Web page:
We’ve compiled a list of 5 awesome global-warming-fighting STEM careers we reckon those students – or anyone with ambitions to save the world, really – might want to pursue one day.
Build a smarter future
Have you ever considered using your computer science skills to create tech that really changes lives? This isn’t your average medtech career, computer science + wellness is all about creating accessible tech that responds to eye movements, or tracking health trends through big data.
Choosing a degree in engineering isn’t easy. That’s why we’ve designed this quiz to help you narrow down your engineering study options.
The workforce as we know it is on the verge of a technical revolution. In future, career coaching will come from an app, you’ll get specialised guidance on transitioning between career paths, and everybody will be working gig-to-gig. Here’s your field guide to the future of work.
Code careers aren’t just about tech anymore. You can create apps for animal conservation, or track sporting goals to improve the team. Discover all the unexpected code careers that bridge tech and your passion.
If you could solve any problem with engineering, what would it be? That’s the brief behind the RMIT EnGenius showcase, the event that brings together 3rd and 4th year Engineering students with industry experts and the curious minds of the public.
Get job-ready with the new Macquarie University Engineering courses and revamped facilities – it’s all about making engineering not just more fun, but more focussed on getting students career-ready at the end of their degree.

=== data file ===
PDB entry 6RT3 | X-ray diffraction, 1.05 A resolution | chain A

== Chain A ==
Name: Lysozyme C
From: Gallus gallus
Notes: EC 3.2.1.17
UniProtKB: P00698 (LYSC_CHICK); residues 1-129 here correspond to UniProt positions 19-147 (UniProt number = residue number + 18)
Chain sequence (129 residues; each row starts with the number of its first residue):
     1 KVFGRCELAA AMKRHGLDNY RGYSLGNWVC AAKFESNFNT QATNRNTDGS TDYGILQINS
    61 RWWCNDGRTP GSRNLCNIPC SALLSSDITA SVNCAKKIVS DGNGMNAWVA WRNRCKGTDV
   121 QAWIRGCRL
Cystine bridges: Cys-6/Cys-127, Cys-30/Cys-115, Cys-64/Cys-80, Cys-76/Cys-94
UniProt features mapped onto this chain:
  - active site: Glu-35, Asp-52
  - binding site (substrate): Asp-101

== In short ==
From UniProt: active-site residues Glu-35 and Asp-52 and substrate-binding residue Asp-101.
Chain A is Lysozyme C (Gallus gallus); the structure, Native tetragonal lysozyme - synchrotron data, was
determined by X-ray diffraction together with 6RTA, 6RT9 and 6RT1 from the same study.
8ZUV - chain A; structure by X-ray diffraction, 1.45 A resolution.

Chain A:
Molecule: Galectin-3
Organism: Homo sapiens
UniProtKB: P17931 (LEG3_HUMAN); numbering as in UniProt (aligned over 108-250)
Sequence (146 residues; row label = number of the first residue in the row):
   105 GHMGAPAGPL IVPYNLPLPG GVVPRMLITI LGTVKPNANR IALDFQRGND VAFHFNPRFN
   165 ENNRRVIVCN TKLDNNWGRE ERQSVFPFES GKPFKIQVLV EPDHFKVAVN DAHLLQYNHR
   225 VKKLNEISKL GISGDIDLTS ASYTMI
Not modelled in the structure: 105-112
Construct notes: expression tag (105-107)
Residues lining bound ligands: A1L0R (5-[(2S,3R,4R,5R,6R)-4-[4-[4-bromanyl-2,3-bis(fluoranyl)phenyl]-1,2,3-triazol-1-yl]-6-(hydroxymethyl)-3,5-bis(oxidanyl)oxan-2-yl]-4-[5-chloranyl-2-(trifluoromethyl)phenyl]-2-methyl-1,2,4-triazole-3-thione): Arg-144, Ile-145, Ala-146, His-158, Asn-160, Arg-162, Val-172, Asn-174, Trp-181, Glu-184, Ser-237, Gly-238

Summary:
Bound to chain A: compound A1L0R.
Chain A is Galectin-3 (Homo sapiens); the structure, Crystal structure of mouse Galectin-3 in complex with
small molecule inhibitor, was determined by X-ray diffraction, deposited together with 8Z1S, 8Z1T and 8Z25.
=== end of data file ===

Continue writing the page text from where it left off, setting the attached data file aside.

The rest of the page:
Artificial intelligence (AI) is coming along leaps and bounds from the boring chatbots of yesteryear. Now, AI can face off in a rap battle, challenge you to a dance-off or jam along with you as you play piano!
Instead of worrying about robots in the workplace snatching your dream job, it’s time to get digitally literate and join them.
18% of Australians with a disability live in poverty… but assistive technology clocks in at thousands of dollars per device. UNSW Bragg Writing Prize winner Preethika Mathan diagnoses the problem with disability tech in her investigative essay.
UNSW Bragg Writing Prize runner up, Sienna Ters answers the question ‘What is an MRI?’ in her informative essay. The MRI was discovered 40 years ago, but it’s far from outdated. Sienna investigates just how essential this tech is to medicine today.
As biohacking technology embeds itself into our everyday lives, we may be prompted to ask: how long until we are more computer than human? UNSW Bragg Writing Prize runners up, Coco Dwyer and Ruby Mumford investigate the seemingly inevitable future of biohacking and transhumanism.